Needless to say that, in order to achieve such an overwhelming victory, Persian armies had come in thousands, as Darius I rules over half of the world’s population at the time; plus, their ranks feature a special garrison, a high-level, heavily-armed battalion featuring 10,000 handpicked soldiers. Should one of them get injured or sick, would he be replaced immediately: hence their nickname, ‘the Immortals’. (Credit: Pergamon Museum, mshamma via Wikipedia, CC BY 2.0)

Athens was to be severely punished, alike Sparta, for both cities’ resistance. Darius insisted on crushing the former’s power and legend has it that he appointed a servant to repeat three times a day: “Master, remember the Athenians.” Indeed, the Greco-Persian conflicts were only in their early days. Numerous face-offs would follow, including the one at Marathon, a turning point for Greek independence: the story goes that the messenger Philippides run 40 kilometers to cover the distance from Marathon to Athens and announce the Persian defeat, before dying on the spot of exhaustion.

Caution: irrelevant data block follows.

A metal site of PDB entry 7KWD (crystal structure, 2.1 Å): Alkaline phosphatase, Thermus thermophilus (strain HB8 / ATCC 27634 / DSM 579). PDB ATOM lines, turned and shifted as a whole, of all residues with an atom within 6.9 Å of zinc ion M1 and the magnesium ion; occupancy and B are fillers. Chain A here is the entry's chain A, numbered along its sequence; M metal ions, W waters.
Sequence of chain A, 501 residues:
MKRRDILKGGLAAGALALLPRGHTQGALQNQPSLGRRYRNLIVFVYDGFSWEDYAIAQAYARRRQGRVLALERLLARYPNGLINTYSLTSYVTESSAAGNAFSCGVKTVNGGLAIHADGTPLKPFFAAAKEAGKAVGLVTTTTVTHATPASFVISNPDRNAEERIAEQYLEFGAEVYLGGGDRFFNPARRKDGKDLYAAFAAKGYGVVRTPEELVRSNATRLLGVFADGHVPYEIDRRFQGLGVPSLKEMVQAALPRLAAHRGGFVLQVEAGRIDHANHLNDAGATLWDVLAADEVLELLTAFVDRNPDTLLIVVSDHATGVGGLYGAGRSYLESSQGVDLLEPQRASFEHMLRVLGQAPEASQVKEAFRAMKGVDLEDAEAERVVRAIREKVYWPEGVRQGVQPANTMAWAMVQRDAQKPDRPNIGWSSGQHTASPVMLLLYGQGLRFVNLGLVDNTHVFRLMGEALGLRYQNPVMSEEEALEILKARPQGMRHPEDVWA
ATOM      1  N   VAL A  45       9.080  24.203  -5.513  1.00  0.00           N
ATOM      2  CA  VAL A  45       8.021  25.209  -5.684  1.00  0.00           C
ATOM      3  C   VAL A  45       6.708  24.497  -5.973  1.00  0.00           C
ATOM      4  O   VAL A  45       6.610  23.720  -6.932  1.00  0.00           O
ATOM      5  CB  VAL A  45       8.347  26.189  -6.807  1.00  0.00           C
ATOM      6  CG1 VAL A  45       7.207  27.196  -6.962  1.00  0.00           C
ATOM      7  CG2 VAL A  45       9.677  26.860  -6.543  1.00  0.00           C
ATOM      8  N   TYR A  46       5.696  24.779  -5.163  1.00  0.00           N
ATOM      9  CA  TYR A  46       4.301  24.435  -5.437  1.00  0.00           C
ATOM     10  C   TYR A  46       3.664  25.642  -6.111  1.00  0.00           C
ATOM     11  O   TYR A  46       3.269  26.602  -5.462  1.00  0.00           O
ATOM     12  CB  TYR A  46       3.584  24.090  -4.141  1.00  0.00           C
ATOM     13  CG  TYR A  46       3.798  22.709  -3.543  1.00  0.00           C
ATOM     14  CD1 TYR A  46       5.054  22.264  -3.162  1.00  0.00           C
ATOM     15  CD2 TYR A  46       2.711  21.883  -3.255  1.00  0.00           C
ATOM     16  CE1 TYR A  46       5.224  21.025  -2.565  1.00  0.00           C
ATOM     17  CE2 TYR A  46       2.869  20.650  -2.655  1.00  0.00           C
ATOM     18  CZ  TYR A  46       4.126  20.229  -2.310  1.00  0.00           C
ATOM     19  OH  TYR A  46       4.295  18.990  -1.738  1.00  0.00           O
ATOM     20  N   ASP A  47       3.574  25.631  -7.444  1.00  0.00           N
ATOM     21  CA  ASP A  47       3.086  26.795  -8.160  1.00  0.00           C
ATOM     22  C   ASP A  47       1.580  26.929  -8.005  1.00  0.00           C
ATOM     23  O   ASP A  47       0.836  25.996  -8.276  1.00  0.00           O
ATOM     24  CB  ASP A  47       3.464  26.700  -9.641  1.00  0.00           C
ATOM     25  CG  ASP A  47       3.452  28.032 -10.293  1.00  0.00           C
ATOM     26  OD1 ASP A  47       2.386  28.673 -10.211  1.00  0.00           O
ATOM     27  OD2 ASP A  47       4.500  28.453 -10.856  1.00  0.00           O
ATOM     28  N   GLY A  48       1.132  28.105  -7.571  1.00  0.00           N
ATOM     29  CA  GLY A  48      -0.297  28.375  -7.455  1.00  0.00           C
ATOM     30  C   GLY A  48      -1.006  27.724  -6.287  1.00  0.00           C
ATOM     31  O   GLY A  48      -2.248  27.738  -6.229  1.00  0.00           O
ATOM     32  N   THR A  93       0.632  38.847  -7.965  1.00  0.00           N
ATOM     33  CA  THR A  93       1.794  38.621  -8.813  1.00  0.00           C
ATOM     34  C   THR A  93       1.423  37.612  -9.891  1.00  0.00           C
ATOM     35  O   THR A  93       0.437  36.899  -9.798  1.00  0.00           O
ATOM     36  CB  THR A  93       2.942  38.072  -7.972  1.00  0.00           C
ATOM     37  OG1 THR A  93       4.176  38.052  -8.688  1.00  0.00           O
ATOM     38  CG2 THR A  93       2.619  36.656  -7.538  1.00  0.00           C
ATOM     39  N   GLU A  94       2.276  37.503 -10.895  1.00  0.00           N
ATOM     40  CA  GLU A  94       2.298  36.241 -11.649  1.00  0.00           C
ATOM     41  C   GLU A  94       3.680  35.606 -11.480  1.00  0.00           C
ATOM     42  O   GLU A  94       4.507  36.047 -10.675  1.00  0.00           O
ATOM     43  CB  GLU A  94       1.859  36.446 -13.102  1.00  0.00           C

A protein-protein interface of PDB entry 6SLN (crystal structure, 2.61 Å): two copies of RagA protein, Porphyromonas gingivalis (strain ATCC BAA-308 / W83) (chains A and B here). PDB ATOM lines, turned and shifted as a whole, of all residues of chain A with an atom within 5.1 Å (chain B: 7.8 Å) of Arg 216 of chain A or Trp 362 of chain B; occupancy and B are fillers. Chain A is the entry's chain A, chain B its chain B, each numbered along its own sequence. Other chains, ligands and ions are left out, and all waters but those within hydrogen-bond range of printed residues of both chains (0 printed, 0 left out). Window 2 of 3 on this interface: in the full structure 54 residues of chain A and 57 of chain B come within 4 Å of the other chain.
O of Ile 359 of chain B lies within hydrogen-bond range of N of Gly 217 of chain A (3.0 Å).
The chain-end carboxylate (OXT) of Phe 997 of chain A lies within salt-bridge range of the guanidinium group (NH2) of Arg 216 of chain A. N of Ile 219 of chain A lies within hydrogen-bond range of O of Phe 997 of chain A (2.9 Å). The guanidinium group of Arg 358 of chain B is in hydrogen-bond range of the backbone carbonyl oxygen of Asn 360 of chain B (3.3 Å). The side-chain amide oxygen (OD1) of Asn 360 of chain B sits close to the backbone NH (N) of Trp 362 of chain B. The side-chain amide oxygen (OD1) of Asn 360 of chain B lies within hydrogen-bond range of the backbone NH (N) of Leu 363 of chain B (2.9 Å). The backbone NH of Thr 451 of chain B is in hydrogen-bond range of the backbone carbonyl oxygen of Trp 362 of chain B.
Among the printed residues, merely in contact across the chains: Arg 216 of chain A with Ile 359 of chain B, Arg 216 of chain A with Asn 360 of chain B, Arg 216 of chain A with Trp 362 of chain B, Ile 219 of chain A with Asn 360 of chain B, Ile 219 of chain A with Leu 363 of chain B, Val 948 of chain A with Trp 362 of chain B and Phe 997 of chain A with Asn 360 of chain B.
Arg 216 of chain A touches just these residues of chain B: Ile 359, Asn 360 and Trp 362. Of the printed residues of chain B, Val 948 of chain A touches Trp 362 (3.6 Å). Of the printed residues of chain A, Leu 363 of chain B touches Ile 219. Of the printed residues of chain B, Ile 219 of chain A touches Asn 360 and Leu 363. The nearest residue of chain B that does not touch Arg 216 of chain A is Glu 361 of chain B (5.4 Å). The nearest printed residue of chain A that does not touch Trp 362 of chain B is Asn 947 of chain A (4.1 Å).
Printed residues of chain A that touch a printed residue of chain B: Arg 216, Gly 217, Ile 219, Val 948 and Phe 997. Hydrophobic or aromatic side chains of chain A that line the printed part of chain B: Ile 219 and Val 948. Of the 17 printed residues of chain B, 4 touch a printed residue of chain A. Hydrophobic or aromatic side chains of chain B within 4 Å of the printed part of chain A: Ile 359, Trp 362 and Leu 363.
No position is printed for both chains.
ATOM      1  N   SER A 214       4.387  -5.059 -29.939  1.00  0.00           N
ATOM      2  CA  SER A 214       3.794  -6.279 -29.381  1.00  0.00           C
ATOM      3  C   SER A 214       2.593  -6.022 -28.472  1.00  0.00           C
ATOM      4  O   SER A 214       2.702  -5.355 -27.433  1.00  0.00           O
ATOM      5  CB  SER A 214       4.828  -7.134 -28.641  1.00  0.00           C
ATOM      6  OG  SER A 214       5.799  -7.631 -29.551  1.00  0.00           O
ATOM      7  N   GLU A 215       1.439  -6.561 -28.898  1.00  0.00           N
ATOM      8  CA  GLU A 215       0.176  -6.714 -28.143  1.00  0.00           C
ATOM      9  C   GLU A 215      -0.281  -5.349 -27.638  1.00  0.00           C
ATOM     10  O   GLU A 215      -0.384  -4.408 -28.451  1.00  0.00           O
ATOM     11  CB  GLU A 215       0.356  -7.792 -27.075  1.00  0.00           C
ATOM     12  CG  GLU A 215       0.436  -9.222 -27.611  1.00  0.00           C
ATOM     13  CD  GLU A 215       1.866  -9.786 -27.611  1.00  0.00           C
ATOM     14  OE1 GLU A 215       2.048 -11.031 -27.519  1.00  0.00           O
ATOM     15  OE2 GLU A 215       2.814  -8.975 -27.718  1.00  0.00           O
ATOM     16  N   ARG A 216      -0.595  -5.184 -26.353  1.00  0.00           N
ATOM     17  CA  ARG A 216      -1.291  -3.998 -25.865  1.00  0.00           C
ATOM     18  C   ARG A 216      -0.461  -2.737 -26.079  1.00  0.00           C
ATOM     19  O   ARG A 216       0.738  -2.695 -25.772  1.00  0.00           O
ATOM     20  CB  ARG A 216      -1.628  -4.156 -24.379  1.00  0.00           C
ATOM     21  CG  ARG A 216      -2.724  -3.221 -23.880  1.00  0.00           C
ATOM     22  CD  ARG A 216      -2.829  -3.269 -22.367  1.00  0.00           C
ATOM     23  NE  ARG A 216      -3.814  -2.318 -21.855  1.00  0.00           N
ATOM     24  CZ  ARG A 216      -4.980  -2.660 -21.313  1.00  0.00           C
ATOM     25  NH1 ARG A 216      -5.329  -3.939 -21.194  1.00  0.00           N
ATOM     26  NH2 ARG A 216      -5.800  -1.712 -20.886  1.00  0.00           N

Ruins of the Ancient World, cradle for the New.

Then, eventually, the treaty known as ‘Peace of Callias’ (449 B.C.) was negotiated to put an end to Persian invasion, never to be completed. The Hellenistic civilization was preserved, only to expand dramatically under the reign of Alexander the Great, in the 3rd century B.C.

At the end of the day, resistance of invaded Greek provinces only comes down to a loyal, tattooed slave – while threat of Persian supremacy has been, indeed, a close shave.




Leave a Reply

Fill in your details below or click an icon to log in: Logo

You are commenting using your account. Log Out / Change )

Twitter picture

You are commenting using your Twitter account. Log Out / Change )

Facebook photo

You are commenting using your Facebook account. Log Out / Change )

Google+ photo

You are commenting using your Google+ account. Log Out / Change )

Connecting to %s